Guest on Seven to eight this October 10, Dany Boon confided on several subjects, in particular what pushed him to choose a career in humor: the upsetting family history of his mother.
It is a story common to many families that lived and told on October 10. Dany Boon. That of intolerance and the difficult coexistence of different cultures. In the portrait of the week of Seven to eight, a great interview conducted by Audrey Crespo-Mara on TF1, the 55-year-old actor made a number of confidences. On the occasion of the release of his new film on Netflix, 8 street of humanity who follows the daily life of seven families confined in a Parisian building and where he embodies a hyper anxious ready to do anything to escape the pandemic, the popular actor and director made several revelations on October 10, on his hypochondria but also on his problems of ‘money. He also spoke about his family history.
The suffering of his mother, a “driving force”
Since the enormous success of Welcome to the Ch’tis, Dany Boon regularly pays homage to its region of origin, that of Armentières in the North of France, with its various films. In The Ch’tite family in 2018, the actor was largely inspired by his childhood to play a parisian architect who had denied his northerner origins and had, after a car accident, suddenly woken up from a coma, with his ch’ti accent. In his career as an actor, Dany Boon has often capitalized on humor and he gave the reason for this choice this Sunday. The actor explained that what led him to choose laughter was that “returned the smile” to his mother : “It was the engine when I was a kid.” He then spoke of the difficult story of his mother, Danièle Ducatel, who became pregnant at the age of 17 with a Kabyle twenty years older than her and banished by her father.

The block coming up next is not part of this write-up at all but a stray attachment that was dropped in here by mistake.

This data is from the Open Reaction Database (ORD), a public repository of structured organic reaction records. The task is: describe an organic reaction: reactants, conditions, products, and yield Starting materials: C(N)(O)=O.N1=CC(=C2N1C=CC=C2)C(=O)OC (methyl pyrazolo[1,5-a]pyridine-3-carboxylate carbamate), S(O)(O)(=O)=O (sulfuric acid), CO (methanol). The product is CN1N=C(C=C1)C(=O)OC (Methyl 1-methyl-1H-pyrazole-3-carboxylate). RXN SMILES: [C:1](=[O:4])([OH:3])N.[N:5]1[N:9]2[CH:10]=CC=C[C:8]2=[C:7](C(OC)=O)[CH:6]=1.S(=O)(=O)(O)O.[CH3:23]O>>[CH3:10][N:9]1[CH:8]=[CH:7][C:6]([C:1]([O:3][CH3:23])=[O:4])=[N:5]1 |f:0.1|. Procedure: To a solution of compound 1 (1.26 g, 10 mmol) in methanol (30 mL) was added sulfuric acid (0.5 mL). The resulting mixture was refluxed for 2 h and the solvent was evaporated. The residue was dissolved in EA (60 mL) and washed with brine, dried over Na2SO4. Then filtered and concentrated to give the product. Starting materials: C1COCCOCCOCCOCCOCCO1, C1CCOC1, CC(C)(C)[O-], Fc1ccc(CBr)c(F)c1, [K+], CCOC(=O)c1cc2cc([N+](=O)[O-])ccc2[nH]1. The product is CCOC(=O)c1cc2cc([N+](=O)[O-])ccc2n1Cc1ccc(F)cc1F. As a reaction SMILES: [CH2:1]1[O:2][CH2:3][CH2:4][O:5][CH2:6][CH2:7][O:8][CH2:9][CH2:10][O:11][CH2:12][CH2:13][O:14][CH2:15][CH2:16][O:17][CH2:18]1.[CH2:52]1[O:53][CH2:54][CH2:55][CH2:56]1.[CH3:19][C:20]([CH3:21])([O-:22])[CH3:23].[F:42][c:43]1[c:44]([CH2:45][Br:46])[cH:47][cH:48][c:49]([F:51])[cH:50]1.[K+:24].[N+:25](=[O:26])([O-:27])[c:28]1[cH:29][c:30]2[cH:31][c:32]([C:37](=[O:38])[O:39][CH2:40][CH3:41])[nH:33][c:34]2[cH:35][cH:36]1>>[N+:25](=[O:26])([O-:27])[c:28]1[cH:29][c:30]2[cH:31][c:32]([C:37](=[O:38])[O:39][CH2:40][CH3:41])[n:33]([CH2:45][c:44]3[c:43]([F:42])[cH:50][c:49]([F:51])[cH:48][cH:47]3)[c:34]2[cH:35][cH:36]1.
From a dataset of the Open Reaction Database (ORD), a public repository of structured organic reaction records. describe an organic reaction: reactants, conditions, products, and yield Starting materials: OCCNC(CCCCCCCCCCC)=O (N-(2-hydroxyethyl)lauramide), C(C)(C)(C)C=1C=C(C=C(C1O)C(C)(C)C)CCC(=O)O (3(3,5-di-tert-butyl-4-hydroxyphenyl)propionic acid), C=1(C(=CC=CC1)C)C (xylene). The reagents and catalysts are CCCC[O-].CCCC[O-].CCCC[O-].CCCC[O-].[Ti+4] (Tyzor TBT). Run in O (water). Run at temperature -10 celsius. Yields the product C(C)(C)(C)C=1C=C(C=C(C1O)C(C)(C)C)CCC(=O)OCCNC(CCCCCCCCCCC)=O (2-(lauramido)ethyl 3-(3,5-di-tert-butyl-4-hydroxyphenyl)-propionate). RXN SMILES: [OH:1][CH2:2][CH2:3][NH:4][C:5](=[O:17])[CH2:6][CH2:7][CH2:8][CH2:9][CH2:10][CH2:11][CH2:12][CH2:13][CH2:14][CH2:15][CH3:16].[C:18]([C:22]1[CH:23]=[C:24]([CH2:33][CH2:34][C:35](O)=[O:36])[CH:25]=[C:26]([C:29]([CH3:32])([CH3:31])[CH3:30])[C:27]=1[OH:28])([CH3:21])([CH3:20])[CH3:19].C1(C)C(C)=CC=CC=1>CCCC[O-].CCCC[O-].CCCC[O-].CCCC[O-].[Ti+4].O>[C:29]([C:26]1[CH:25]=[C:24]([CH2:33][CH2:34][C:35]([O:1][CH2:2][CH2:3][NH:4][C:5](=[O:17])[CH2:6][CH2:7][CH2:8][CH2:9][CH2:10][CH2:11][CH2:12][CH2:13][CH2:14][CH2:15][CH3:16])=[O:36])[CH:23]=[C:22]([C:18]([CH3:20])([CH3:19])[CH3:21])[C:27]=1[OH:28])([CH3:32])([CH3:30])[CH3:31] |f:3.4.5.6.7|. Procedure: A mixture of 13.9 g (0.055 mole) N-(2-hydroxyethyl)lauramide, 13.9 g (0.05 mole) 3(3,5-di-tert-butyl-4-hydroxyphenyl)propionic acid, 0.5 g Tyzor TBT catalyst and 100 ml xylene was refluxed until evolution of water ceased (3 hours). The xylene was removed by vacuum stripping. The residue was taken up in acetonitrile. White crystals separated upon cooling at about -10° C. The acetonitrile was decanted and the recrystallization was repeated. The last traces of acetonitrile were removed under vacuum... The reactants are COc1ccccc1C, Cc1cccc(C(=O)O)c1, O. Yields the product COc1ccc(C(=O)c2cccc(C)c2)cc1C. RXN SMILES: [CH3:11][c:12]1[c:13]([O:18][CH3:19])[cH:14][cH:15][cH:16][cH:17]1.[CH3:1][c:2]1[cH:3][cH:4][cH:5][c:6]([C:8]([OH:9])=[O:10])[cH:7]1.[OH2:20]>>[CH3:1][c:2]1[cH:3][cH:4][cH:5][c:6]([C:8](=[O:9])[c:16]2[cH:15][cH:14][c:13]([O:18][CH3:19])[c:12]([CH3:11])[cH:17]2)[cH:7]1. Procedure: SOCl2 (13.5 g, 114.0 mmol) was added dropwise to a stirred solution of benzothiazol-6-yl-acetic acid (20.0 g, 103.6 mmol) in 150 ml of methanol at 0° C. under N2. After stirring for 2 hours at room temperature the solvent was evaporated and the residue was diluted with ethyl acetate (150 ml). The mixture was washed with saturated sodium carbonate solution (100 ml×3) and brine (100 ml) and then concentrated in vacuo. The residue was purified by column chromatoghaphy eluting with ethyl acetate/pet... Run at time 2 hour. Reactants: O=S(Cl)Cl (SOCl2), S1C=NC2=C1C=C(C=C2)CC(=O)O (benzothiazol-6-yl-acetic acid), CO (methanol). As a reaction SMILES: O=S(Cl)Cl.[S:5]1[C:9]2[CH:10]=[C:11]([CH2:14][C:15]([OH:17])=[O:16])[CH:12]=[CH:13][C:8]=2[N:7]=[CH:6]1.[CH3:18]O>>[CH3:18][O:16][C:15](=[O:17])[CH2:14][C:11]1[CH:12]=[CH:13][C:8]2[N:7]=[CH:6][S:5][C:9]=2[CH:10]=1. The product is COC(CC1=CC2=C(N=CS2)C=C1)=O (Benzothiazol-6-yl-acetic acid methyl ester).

Unacceptable for the family of the young woman, who had to live with this refusal of the being she loved all her life. Visibly moved, Dany Boon recalled: “For her it was very difficult to live with this rejection. I have memories that are scenes from a movie. We went to my uncle’s wedding and she was not allowed to cross the street. They were coming out of town hall and we were in the parking lot opposite. We were dressed in Sunday’s and my mother was crying. She saw her brother getting married, she was not allowed to cross the street. ” The little boy at the time, then later the man, was very marked by this family drama and decided to exorcise him in his own way: “Seeing my mother in pain, I said to myself ‘I have to make her laugh so that she will be better’. Laughter was reparation for everything, and every time. “